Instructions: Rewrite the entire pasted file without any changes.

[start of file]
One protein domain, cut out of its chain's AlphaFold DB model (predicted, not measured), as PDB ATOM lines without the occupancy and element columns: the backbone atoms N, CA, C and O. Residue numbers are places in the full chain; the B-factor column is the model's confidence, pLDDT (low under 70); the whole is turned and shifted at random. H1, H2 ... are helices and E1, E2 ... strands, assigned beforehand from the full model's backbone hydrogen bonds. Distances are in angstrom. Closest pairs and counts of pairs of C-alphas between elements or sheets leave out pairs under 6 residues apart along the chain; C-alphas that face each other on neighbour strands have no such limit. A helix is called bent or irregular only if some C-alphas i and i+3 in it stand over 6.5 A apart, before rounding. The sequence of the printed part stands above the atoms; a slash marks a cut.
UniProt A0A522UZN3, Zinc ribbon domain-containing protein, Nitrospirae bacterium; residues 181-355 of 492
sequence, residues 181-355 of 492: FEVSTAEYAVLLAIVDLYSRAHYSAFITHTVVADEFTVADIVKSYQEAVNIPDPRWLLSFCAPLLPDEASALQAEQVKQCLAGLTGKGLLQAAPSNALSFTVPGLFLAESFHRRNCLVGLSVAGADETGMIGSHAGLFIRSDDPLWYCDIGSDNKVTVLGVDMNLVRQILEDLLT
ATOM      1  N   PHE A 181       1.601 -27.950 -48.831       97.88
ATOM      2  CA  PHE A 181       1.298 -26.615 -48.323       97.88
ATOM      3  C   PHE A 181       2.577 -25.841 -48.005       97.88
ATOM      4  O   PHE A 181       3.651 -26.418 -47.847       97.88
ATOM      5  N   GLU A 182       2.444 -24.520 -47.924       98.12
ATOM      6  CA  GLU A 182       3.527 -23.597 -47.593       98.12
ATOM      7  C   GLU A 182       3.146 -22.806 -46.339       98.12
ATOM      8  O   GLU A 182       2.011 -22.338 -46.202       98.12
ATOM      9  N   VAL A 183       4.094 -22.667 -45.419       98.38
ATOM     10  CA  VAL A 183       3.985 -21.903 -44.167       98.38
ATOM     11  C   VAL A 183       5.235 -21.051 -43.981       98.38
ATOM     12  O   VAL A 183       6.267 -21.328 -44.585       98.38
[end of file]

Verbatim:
One protein domain, cut out of its chain's AlphaFold DB model (predicted, not measured), as PDB ATOM lines without the occupancy and element columns: the backbone atoms N, CA, C and O. Residue numbers are places in the full chain; the B-factor column is the model's confidence, pLDDT (low under 70); the whole is turned and shifted at random. H1, H2 ... are helices and E1, E2 ... strands, assigned beforehand from the full model's backbone hydrogen bonds. Distances are in angstrom. Closest pairs and counts of pairs of C-alphas between elements or sheets leave out pairs under 6 residues apart along the chain; C-alphas that face each other on neighbour strands have no such limit. A helix is called bent or irregular only if some C-alphas i and i+3 in it stand over 6.5 A apart, before rounding. The sequence of the printed part stands above the atoms; a slash marks a cut.
UniProt A0A522UZN3, Zinc ribbon domain-containing protein, Nitrospirae bacterium; residues 181-355 of 492
sequence, residues 181-355 of 492: FEVSTAEYAVLLAIVDLYSRAHYSAFITHTVVADEFTVADIVKSYQEAVNIPDPRWLLSFCAPLLPDEASALQAEQVKQCLAGLTGKGLLQAAPSNALSFTVPGLFLAESFHRRNCLVGLSVAGADETGMIGSHAGLFIRSDDPLWYCDIGSDNKVTVLGVDMNLVRQILEDLLT
ATOM      1  N   PHE A 181       1.601 -27.950 -48.831       97.88
ATOM      2  CA  PHE A 181       1.298 -26.615 -48.323       97.88
ATOM      3  C   PHE A 181       2.577 -25.841 -48.005       97.88
ATOM      4  O   PHE A 181       3.651 -26.418 -47.847       97.88
ATOM      5  N   GLU A 182       2.444 -24.520 -47.924       98.12
ATOM      6  CA  GLU A 182       3.527 -23.597 -47.593       98.12
ATOM      7  C   GLU A 182       3.146 -22.806 -46.339       98.12
ATOM      8  O   GLU A 182       2.011 -22.338 -46.202       98.12
ATOM      9  N   VAL A 183       4.094 -22.667 -45.419       98.38
ATOM     10  CA  VAL A 183       3.985 -21.903 -44.167       98.38
ATOM     11  C   VAL A 183       5.235 -21.051 -43.981       98.38
ATOM     12  O   VAL A 183       6.267 -21.328 -44.585       98.38